Is the Salton Sea hiding enough lithium to power America?
- Electric vehicles and other electronics often require lithium. But the element is in increasingly high demand.
- California’s so-called “Lithium Valley” could be a vast powerhouse for the next century’s battery needs.
- The Salton Sea may contain a wealth of lithium, but extracting it isn't as easy as mining.
As the world transitions away from fossil fuels, electric vehicles are becoming more ubiquitous. But despite their environmental benefits, they still have a price. The batteries that power them rely on a limited resource: lithium.
But some say California’s so-called “Lithium Valley” could be a vast powerhouse for the next century’s battery needs. A team of scientists is planning to map out deep-earth lithium to see if it can sustainably supply America’s insatiable demand for the element.
The challenge: As electronic devices and electric vehicles become more widespread and our appetite for lithium grows, a lithium supply crunch looms. Just last year, the price of lithium jumped by more than 400%.
By 2030, Cadillac says they will only offer an all-electric lineup of vehicles. GM pledges to go all electric by 2035, and Honda plans to phase out all gas cars by 2040. As more car manufacturers aim to switch to all EV inventories in the next decade, where will they get all that lithium?
Recycling batteries is making some progress. But it isn’t efficient enough to solve our supply needs. And even though researchers are close to finding alternatives to lithium batteries — like 3D-printed solid-state batteries, batteries made from trees or with kevlar membranes, and flow batteries — nothing available today matches the efficiency of lithium.
The promise: The Salton Sea is a land-locked salt lake in the California desert. As odd as it sounds, the salty, superheated water reservoir below the surface promises to provide an abundance of geothermal energy. This renewable energy is produced when hot fluids are brought up from deep down, and the heat is converted to electricity.
“The potential is there for – again, back-of-the-envelope calculations – something like 50 to 100 years’ worth of lithium production.”MICHAEL MCKIBBEN
Currently, 11 commercial facilities are producing energy in the Salton Sea geothermal field. Once the fluid is cooled, it is typically returned to its origins deep underground. But many scientists hope to get an energy two-for-one — by extracting lithium from it first.
The deep-earth chemicals beneath the Salton Sea could contain enough lithium to cover all of America’s domestic battery demands. But only if it can be sustainably purified and extracted — a process that isn’t nearly as easy as lithium mining.
But as it is currently done in China and Australia, mining lithium from open pits can pollute the air and groundwater and deplete water resources. And even with other extraction options, current mining techniques can’t keep up with the demand.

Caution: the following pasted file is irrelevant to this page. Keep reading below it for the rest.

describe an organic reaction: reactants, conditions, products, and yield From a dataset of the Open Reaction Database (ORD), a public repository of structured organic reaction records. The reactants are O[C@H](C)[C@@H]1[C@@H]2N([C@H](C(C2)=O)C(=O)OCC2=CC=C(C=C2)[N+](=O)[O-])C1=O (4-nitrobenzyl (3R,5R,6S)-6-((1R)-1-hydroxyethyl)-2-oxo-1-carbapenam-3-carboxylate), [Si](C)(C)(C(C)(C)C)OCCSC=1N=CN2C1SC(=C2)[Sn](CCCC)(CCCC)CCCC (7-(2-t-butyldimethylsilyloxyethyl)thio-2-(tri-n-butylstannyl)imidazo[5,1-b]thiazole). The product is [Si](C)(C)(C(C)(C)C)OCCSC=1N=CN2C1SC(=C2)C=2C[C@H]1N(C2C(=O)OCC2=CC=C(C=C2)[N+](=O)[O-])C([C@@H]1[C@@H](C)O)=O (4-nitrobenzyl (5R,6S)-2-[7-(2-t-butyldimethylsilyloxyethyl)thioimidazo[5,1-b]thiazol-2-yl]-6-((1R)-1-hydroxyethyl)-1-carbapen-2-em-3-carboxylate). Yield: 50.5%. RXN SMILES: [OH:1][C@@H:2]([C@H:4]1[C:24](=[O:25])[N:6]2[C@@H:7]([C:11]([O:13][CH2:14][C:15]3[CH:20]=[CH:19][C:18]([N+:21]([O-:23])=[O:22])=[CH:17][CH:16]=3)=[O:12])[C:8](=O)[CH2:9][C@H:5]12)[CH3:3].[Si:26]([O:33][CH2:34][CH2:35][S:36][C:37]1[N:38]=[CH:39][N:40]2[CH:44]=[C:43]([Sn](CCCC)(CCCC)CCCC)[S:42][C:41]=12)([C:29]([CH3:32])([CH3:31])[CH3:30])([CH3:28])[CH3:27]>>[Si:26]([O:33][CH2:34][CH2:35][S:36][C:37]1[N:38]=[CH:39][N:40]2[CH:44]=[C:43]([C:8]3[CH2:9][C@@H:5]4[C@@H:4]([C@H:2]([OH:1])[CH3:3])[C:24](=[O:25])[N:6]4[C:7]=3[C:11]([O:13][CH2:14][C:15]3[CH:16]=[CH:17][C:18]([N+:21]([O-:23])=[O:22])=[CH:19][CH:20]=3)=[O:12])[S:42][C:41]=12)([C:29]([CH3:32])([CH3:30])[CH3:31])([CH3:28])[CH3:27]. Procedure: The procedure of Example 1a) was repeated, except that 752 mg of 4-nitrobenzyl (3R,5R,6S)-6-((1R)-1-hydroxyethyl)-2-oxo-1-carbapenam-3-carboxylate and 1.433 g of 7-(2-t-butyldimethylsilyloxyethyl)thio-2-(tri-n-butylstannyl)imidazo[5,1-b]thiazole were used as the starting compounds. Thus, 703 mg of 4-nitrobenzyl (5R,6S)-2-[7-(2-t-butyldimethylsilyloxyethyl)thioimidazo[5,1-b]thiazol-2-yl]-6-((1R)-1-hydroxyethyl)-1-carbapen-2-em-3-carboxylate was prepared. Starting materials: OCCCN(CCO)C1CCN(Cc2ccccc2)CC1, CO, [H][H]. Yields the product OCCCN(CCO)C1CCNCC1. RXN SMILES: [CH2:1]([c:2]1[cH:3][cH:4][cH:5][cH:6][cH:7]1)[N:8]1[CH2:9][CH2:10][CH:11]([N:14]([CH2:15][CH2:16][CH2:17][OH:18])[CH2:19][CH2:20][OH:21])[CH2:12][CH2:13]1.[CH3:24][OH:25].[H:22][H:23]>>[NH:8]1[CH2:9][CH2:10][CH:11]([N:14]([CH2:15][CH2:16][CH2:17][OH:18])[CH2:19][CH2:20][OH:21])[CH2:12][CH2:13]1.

“The Salton Sea geothermal system is the primary potential geothermal resource for lithium in the United States, and it’s a world-class resource,” said Berkeley Lab’s Pat Dobson. “But there is a wide range of estimates in terms of the size of the resource, and also not a great understanding of where the lithium comes from.”
Mapping the solution: A collaboration of scientists led by Lawrence Berkeley National Laboratory plans to map the source, extent, and long-term viability of the lithium that can be extracted from the geothermal brines of the Salton Sea.
“This work is important to me [because] domestic lithium extraction and lithium battery production provides a means to make our transportation and electrical grids renewable and green. Right now the U.S. imports almost all of its lithium and lithium batteries, with a high carbon footprint for shipping them from Asia,” UC Riverside geochemist Michael McKibben told Freethink, adding that, “The County of Imperial is impoverished so the development of lithium extraction from the geothermal brines there, coupled with the possibility of locating battery manufacturing facilities nearby, could provide a tremendous economic boon to the needy communities.”
One of the aims is to find out how quickly the lithium would be depleted — or, if it is continuously replenished, where it comes from. The team plans to use energy-dispersive and laser ablation instruments, which use lasers to perform chemical analysis.
By knowing exactly where the lithium is and in what form, they can calculate how much we have to work with. Their initial estimates imply there could be millions of tons of lithium hiding there.
“That would be the largest brine source of lithium in the world, bigger than any individual South American salar deposit,” McKibben told Mining.Com. “So, it’s a big number, and it means the potential is there for – again, back-of-the-envelope calculations – something like 50 to 100 years’ worth of lithium production.”
This article was originally published by our sister site, Freethink.